France is investing in the future of train travel. The latest version of the country’s high-speed trains or TGV is the M model, which can reach speeds of up to 350 km/h (220 mph). The M stands for modular, a model that will allow France’s SNCF to extend its network in different ways: from Bordeaux to Toulouse; from Bordeaux to northern Spain; and from Lyon to Turin, in northern Italy.
The creation of the Toulouse – Bordeaux, and the Bordeaux – Dax high-speed lines (LGV – lignes grande vitesse) is a project of great relevance for the future of France’s southwest. Construction will begin in 2024 with the opening of the Toulouse – Bordeaux line in 2030. “Once the high speed line is completed through to Toulouse, even more will switch. Just as they have on the routes from Paris to Lyon, Bordeaux, Nantes and Marseille over the last 40 years,” David Haydock, French railways expert told CNN.
For a more ecological transport solution for everyone, the LGV brings the cities of France’s southwest closer together. As an alternative to travel by plane or car, these new lines allow a massive modal shift. They create faster connections with Paris and Europe, and put the New Aquitaine and Occitania regions on the major rail routes.
People are already turning away from airlines and taking the TGV.David Haydock French railways expert
Serving all inhabitants, high-speed lines strengthen the links between the territories of the Greater Southwest. They are a path to sustainable economic development and ecological transition. These two new lines are part of the major South-Western rail project (abbreviated to GPSO), which also includes major projects to develop the Bordeaux and Toulouse rail hubs.
The creation of high-speed lines, and the services that will result from them, is a project for the future: it reduces travel times to make the train competitive with the car and the plane. Shorter travel times will offer greater proximity to major European cities such as Bilbao or Barcelona. New regional links will better connect the medium-sized cities of Occitania and New Aquitaine.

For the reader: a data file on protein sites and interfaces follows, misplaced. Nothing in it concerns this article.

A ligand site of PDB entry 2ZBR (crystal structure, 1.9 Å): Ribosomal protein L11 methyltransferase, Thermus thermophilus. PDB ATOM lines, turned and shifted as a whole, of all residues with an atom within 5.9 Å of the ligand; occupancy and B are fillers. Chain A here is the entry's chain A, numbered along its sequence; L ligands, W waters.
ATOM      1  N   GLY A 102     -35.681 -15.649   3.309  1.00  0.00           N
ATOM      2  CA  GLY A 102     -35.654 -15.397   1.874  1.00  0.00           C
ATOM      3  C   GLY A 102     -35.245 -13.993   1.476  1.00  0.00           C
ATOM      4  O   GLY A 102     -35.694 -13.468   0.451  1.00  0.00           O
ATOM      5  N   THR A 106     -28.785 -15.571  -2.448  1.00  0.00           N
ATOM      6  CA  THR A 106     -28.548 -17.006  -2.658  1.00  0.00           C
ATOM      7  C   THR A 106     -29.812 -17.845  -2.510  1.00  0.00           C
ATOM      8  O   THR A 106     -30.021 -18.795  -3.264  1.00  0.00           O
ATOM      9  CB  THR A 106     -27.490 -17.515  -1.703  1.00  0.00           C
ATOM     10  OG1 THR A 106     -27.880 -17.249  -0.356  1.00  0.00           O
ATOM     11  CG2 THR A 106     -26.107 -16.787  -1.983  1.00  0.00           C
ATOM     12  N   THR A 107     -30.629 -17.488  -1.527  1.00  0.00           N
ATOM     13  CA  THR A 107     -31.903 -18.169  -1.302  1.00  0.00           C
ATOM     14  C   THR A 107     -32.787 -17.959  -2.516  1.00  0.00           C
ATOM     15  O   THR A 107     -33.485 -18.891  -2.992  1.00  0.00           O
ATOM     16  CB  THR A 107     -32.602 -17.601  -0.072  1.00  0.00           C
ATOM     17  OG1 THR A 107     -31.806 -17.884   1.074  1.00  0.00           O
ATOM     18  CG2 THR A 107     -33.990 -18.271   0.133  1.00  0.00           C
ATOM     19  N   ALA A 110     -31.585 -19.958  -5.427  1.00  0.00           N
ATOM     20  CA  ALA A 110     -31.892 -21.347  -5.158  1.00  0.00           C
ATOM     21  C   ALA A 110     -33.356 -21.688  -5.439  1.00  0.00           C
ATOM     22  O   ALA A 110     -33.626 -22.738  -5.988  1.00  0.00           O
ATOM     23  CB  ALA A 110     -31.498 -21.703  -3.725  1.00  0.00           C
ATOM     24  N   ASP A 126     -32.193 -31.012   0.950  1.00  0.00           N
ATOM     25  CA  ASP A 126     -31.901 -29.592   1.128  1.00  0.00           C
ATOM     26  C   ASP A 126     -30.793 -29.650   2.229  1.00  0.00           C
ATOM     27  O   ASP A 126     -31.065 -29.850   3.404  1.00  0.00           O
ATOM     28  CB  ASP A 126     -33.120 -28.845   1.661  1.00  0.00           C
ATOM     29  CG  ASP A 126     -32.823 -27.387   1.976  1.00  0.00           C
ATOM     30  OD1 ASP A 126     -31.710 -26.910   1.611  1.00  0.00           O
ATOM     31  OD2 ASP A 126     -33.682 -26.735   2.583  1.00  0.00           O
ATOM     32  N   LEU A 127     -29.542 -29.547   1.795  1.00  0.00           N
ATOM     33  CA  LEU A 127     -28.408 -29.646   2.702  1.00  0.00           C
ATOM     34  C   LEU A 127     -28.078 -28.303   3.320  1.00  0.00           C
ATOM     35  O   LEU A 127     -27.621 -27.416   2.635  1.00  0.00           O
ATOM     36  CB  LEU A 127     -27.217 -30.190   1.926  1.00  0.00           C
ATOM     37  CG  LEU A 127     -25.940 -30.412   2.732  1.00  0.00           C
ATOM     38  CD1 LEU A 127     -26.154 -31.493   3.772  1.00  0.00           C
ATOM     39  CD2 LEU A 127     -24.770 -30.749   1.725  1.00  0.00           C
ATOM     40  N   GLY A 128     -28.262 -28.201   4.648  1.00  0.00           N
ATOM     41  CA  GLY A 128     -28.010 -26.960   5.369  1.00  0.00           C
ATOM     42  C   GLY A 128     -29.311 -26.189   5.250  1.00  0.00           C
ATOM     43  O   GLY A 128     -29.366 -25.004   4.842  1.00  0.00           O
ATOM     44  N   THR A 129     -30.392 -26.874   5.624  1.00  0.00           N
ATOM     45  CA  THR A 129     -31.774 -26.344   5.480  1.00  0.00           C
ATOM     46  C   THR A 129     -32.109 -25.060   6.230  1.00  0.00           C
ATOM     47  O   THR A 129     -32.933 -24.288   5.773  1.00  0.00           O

The financing of the new lines in France’s South-West region will involve the State and the local authorities of the New Aquitaine and Occitania regions in equal measure. The total cost of creating the high-speed lines is estimated at 14 billion euros in 2021 (State/DGITM estimate). It corresponds to studies, works and land acquisitions on the new Bordeaux-Toulouse and Bordeaux-Dax lines, as well as the rail developments south of Bordeaux (AFSB) and north of Toulouse (AFNT).
- 10.3 billion euros for the creation of the Bordeaux-Toulouse new line, the rail developments south of Bordeaux (AFSB) and the rail developments north of Toulouse (AFNT).
- 3.7 billion euros for the creation of the new line to Dax.
Breakdown of financing (out of the 10.3 billion euro budget):
- 40% State (4.1 billion euros)
- 40% local authorities (4.1 billion euros)
- 20% European Union subsidies
EU is piloting 10 projects to boost cross-border rail connections
In February of this year, the European Commission announced it will support 10 pilot projects to establish new rail services or improve existing ones. The initiative is also intended to promote efficient and green mobility, in line with the Commission’s Strategy for Sustainable and Smart Mobility.
The route proposals were submitted by the rail sector and relevant authorities in response to the Commission’s Action Plan to boost long-distance and cross-border passenger rail adopted in December 2021. The EU executive selected the following proposals for cross-border pilot services, in order of planned starting date:
- Hungarian Ministry of Transport, new services connecting Hungary, Austria and western Romania;
- Connection Germany – Denmark – Sweden, with participation of SJ (new night train service Stockholm – Copenhagen – Berlin and day train Hamburg – Gothenburg (and potentially Oslo, in cooperation with DSB and DB), Snälltaget (enhanced night train service Stockholm – Copenhagen – Berlin), České dráhy (new service Prague – Berlin –Copenhagen, in co-operation with DB and DSB) and Flixtrain (new service Leipzig – Berlin – Copenhagen– Stockholm);
- Midnight Trains, new night train service Paris – Milan – Venice;
- Flixtrain, new service Munich – Zurich;
- WESTbahn, new service Munich – Vienna – Budapest, extension of existing service;
- Nederlandse Spoorwegen, enhancement of the existing Amsterdam – London service, in cooperation with Eurostar;
- European Sleeper, new night train service Amsterdam – Barcelona;
- Ferrovie dello Stato Italiane /Deutsche Bahn, new services Rome – Munich and Milan – Munich;
- ILSA, new services Lisbon – A Coruña and Lisbon – Madrid;
- Ferrocarrils de la Generalitat de Catalunya, new services connecting Catalonia and the South of France.
The Action Plan identified obstacles hindering the uptake and operation of cross-border passenger rail services, including measures to address them. One of these measures is the pilot services revealed by the Commission, which is intended to help railway operators and authorities to break down remaining barriers in practice, with the support of the EU.
The EU’s Action Plan comes on top of the existing EU regulatory and policy framework for rail, which equips EU countries and the sector with many tools to implement the Single European Rail Area in order to remove barriers and to open the market for new players and services.